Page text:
We get a pretty good approximation of !
Technically, the animation above uses something called momentum gradient descent, which is a variant that helps it avoid getting stuck in local minima.
Gradient descent has applications whenever we have a function we want to minimize, which is common in machine learning, for example. But it's important to know its shortcomings so that we can plan around them.
One of its limitations is that it only finds local minima (rather than the global minimum). As soon as the algorithm finds some point that's at a local minimum, it will never escape as long as the step size doesn't exceed the size of the ditch.
In the graph above, each local minimum has its own valley that would trap a gradient descent algorithm. After all, the algorithm only ever tries to go down, so once it finds a point where every direction leads up, it will stop. Looking at the graph from a different perspective, we also see that one local minimum is lower than the other.
When we minimize a function, we want to find the global minimum, but there is no way that gradient descent can distinguish global and local minima.
Another limitation of gradient descent concerns the step size . A good step size moves toward the minimum rapidly, each step making substantial progress.
Good step size converges quickly.
If the step size is too large, however, we may never converge to a local minimum because we overshoot it every time.
Large step size diverges.
If we are lucky and the algorithm converges anyway, it still might take more steps than it needed.
Large step size converges slowly.
If the step size is too small, then we'll be more likely to converge, but we'll take far more steps than were necessary. This is a problem when the function we're minimizing has thousands or millions of variables, and evaluating it is cumbersome.
Tiny step size converges slowly.
A final limitation is that gradient descent only works when our function is differentiable everywhere. Otherwise we might come to a point where the gradient isn't defined, and then we can't use our update formula.
Gradient descent fails for non-differentiable functions.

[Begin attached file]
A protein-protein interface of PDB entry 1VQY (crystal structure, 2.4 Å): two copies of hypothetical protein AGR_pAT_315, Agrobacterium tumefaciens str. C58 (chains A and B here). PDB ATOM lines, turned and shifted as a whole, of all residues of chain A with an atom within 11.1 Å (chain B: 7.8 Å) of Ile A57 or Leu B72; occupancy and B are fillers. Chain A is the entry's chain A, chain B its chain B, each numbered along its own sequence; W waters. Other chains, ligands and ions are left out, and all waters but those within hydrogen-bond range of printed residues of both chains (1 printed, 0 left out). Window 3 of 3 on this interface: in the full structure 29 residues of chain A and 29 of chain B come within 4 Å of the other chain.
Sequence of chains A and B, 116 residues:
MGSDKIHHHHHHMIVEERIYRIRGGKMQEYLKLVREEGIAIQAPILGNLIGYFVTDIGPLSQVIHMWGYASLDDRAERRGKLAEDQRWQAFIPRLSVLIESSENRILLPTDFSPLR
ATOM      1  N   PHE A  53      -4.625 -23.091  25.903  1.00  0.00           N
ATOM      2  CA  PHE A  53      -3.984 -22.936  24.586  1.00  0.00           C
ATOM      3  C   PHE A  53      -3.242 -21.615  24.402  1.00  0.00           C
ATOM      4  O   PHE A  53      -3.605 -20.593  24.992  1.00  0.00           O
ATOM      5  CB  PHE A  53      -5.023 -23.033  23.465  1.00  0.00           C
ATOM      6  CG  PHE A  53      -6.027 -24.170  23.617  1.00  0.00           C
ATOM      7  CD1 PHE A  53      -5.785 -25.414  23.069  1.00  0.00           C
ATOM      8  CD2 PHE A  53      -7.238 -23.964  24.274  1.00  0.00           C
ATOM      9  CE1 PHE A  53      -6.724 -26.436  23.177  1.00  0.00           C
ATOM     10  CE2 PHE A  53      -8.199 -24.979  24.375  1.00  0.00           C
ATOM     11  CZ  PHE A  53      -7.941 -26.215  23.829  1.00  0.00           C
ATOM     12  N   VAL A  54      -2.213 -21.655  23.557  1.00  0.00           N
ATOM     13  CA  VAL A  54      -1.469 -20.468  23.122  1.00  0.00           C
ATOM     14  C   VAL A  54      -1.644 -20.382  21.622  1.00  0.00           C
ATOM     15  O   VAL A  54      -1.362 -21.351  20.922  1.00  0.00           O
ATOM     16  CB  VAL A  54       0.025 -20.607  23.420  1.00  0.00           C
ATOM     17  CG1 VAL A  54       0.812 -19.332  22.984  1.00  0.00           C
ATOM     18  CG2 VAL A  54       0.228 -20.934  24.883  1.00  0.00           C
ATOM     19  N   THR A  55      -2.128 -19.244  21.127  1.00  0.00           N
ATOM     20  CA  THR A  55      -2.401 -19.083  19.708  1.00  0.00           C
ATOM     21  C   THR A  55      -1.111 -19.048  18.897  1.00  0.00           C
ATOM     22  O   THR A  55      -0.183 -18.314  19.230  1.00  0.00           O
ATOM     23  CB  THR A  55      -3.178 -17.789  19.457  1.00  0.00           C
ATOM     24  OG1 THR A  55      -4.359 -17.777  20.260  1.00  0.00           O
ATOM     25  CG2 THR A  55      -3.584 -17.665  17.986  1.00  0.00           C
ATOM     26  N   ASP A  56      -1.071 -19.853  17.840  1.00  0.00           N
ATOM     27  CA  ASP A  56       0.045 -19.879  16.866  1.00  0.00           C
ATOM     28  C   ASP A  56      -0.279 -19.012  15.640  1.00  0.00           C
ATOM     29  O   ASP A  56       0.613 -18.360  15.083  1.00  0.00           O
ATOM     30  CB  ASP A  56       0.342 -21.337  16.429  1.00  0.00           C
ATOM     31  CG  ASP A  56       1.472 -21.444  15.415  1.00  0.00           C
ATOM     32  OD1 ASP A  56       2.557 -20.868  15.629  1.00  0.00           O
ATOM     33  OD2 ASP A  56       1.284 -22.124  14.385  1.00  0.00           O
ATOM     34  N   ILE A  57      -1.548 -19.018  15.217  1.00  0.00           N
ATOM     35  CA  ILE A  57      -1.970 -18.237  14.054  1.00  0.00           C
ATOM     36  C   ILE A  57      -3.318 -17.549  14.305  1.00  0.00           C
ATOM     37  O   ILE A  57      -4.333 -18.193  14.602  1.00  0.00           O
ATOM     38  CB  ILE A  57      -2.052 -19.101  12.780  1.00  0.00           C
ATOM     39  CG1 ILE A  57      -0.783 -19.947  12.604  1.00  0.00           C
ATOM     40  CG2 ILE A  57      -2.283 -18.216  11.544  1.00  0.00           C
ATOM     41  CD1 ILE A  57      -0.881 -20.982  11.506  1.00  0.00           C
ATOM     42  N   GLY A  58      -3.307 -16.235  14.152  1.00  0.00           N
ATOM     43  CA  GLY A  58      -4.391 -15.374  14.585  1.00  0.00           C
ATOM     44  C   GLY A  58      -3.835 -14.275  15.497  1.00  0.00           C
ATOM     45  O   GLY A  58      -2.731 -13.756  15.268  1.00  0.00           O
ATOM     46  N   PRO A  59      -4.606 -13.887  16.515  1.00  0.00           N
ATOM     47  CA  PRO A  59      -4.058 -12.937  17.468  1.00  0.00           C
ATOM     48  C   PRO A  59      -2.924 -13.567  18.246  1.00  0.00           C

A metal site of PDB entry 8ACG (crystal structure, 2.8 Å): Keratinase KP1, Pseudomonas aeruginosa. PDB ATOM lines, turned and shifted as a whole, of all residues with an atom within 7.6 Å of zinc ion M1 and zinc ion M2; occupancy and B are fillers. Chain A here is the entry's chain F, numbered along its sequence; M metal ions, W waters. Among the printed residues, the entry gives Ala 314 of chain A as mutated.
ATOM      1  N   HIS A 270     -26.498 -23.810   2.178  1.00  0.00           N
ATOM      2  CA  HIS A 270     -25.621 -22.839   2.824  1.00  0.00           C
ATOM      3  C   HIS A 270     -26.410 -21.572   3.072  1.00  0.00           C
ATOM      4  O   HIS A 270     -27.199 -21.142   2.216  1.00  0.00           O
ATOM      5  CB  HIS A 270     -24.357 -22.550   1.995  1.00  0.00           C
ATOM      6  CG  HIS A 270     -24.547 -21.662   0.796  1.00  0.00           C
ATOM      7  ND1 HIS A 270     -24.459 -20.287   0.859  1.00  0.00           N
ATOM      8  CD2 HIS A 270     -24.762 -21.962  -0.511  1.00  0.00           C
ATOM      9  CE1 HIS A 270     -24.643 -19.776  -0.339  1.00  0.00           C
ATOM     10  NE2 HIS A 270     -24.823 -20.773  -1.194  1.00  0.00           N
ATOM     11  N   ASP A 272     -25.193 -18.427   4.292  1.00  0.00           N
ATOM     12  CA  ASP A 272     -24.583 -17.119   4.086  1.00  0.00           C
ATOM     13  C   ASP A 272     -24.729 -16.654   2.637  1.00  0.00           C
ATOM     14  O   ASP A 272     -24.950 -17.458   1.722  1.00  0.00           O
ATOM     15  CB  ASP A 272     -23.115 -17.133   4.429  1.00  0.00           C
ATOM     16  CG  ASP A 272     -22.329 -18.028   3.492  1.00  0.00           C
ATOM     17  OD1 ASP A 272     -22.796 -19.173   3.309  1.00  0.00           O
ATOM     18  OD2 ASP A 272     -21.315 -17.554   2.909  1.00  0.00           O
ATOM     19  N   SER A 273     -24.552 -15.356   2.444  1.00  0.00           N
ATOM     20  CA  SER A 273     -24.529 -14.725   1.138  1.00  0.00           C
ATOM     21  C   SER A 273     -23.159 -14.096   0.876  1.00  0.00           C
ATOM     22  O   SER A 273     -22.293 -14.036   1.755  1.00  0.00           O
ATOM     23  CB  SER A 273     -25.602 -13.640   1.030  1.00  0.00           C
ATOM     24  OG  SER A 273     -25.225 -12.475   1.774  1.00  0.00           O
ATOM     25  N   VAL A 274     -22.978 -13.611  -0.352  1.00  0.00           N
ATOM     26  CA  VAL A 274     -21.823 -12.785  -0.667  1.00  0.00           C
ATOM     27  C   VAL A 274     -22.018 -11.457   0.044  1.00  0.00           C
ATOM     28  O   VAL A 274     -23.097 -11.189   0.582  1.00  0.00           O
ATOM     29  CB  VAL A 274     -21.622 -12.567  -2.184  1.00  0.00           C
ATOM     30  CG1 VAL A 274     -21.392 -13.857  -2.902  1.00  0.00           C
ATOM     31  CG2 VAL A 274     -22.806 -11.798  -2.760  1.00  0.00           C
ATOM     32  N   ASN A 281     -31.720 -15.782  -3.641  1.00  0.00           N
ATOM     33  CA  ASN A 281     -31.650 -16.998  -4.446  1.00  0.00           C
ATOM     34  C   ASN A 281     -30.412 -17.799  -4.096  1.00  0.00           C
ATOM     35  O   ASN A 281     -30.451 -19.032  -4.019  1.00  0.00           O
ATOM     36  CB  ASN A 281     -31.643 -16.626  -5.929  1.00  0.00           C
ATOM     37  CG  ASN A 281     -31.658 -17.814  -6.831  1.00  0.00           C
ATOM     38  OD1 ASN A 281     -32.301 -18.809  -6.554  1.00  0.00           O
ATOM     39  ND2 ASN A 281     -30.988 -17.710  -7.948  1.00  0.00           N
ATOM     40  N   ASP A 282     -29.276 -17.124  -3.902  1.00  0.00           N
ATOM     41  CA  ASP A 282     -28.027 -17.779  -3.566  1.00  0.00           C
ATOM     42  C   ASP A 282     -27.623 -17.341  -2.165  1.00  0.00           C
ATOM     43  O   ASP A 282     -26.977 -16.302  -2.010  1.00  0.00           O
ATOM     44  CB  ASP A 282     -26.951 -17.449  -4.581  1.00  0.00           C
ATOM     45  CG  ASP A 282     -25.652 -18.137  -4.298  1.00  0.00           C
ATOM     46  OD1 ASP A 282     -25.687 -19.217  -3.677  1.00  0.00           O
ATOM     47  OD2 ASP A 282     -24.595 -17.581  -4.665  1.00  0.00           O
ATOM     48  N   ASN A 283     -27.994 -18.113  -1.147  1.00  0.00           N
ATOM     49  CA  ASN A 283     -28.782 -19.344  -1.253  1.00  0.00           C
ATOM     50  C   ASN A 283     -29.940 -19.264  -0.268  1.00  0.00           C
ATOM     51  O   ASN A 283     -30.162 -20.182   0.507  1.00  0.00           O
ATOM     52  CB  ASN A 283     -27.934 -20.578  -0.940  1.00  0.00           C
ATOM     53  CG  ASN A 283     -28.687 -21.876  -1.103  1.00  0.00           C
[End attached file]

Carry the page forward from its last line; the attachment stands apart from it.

- Gradient descent minimizes differentiable functions that output a number and have any amount of input variables.
- It does this by taking a guess and successively applying the formula . In words, the formula says to take a small step in the direction of the negative gradient.
- Gradient descent can't tell whether a minimum it has found is local or global.
- The step size controls whether the algorithm converges to a minimum quickly or slowly, or whether it diverges.
- Many real world problems come down to minimizing a function.
Want to join the conversation?
- In the section of momentum gradient descent:
x1 = x0 + v1
The first equation, it will be gradient steepness,
So, the correction is:
v1=λv0 - α∇f(x0)
to be gradient descent(5 votes)
- You are correct! That sneaky minus sign makes all the difference. Thanks for pointing it out -- the typo should be fixed pretty soon.(4 votes)
- Could the gradient descent be trapped by a saddle point. Assume we are trying to minimize f = x^3, in the interval [-1,1]. let x_0 = 1/2 then the gradient descent will stop at x = 0 which is not even a local minimum.(4 votes)
- its unlikely you would land on such an exact even number such as x=0. You would typically initialise from random values as well(1 vote)
- Why all the focus on minimizing functions? Can we also use a sort of "gradient ascent" to maximize (differentiable real-valued) functions? I don't see why not...(of course though, any problem about maximizing a function f can be reframed in terms of minimizing its negation -f)(3 votes)